Is inositol safe to take when pregnant?

Pregnancy is a time when a woman’s body changes to support the growth of a new human. Naturally, new and expectant mothers want to do everything that they can to promote the health of this new child. 

Sometimes understanding the changing needs of the woman’s body and growing baby can be difficult. If you are pregnant but you experience issues with mental health, insulin resistance, or you have PCOS, then you might be wondering about inositol pregnancy safety.

The good news is that Myo-Inositol is safe to take during pregnancy, but there are some things to consider. Read on to learn more. 

Benefits of Taking Myo-Inositol for Fertility

Myo-Inositol, also known as vitamin B8, is a vitamin that is naturally found in our diet and produced in our bodies when we eat certain foods. 

Taken as a supplement, Inositol is a pseudo vitamin that helps the body perform major functions. It is a significant component of cell membranes, so Inositol supports the body’s overall structural function, has been found to improve insulin action, and affects brain chemicals like serotonin and dopamine. 

There are numerous ways that Inositol is split up, and Myo-Inositol is one version of it. D-Chiro-Inositol is another popular supplemental form. 

Myo-Inositol when taken alone and, sometimes, when taken in combination with D-Chiro-Inositol, has been shown to be effective in controlling symptoms of PCOS or polycystic ovarian syndrome. PCOS occurs in women of reproductive age and has androgenizing effects. 

If you do not have PCOS or known insulin resistance, and you are experiencing signs of infertility, taking a vitamin B8 or Myo-Inositol supplement might help to regulate irregular fertility cycles, normalize insulin sensitivity, and control weight. 

Myo-Inositol actually improves the chances of fertility, especially in bodies with PCOS: 

  • Myo-Inositol vitamin reduces the rate and acceptability of androgens, so the body is reacting to fewer androgens and allowing the normal menstrual and ovarian cycles to carry on in a manner that is more expected in female bodies. 
  • A woman’s ovarian and menstrual cycles overlap and both occur monthly. If there is a period every month (or approximately 21-35 days), then this means that the body produced an egg, released it, and because it wasn’t fertilized, the inner lining of the uterus was shed. This shedding (bleeding) is to prepare the womb to make another egg and complete the process all over again. 
  • If the ovarian or menstrual cycles aren’t happening with regularity, it does not indicate that the body is not producing eggs. In fact, women with PCOS often overproduce eggs and don’t end up releasing them. Instead, they are stored in the ovaries and become cysts. These eggs cannot be fertilized.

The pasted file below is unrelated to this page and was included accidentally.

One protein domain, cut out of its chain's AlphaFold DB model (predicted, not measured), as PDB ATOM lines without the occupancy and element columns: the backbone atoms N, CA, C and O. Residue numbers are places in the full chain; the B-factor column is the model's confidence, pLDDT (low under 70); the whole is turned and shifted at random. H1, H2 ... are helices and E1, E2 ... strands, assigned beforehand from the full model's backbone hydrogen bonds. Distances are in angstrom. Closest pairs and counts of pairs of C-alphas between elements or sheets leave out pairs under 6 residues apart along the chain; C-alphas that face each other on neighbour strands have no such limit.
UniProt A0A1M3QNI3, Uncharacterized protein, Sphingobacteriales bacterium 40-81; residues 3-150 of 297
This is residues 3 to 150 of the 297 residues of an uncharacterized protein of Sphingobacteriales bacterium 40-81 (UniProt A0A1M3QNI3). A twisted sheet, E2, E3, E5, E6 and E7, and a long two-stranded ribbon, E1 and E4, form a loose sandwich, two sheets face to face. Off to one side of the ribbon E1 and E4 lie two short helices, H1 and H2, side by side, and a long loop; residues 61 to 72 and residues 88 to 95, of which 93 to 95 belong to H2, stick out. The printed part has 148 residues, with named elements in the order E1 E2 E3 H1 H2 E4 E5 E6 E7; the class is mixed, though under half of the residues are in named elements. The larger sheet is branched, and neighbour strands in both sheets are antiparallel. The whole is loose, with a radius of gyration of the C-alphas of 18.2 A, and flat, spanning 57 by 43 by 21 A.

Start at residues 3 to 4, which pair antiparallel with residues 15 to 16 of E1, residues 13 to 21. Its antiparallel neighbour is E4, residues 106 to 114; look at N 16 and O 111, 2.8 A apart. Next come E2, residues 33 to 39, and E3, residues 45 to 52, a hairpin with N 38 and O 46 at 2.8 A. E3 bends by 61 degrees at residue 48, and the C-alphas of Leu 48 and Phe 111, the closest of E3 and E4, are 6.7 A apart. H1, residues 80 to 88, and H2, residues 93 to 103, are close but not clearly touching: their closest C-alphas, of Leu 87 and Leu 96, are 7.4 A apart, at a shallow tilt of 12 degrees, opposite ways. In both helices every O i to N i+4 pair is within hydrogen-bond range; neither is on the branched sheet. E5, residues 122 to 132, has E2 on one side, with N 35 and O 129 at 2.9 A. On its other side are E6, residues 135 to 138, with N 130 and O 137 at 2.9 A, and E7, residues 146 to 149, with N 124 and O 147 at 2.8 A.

• Myo-Inositol regulates androgens produced in the body, especially in bodies with PCOS. PCOS might disrupt the ovarian cycle because of excess androgen production. It might increase the number of ova, or eggs, released every month and improve ovarian cycle regulation. 

Myo-Inositol and Fertility

Vitamin B8 is known to improve ovarian function and fertility. It may also regulate menstrual cycles, pregnancy rates, and ovulation. One study found that Myo-Inositol improved pregnancy by 20% for individuals with PCOS and insulin resistance. 

Myo-Inositol improves normal physiological processes like insulin signalling, metabolizing fat, and nerve functioning. So in these ways, this vitamin, which is naturally found in many common foods, is a normal part of our daily lives. 

Vitamin B8 is not a perinatal supplement, like folic acid, which is a required supplement for pregnant women. Folic acid aids in the fetus’s brain, heart, and spinal cord development. Vitamin B8 supports the physiological function in the body to better prepare for pregnancy and to regulate reproductive processes and should be taken in conjunction with folic acid.

Myo-Inositol and Gestational Diabetes

Gestational diabetes can be scary as it means that the pregnant woman needs to take medication and consider her diet more carefully than normal. Getting pregnant on its own is stressful, and developing gestational diabetes does not help!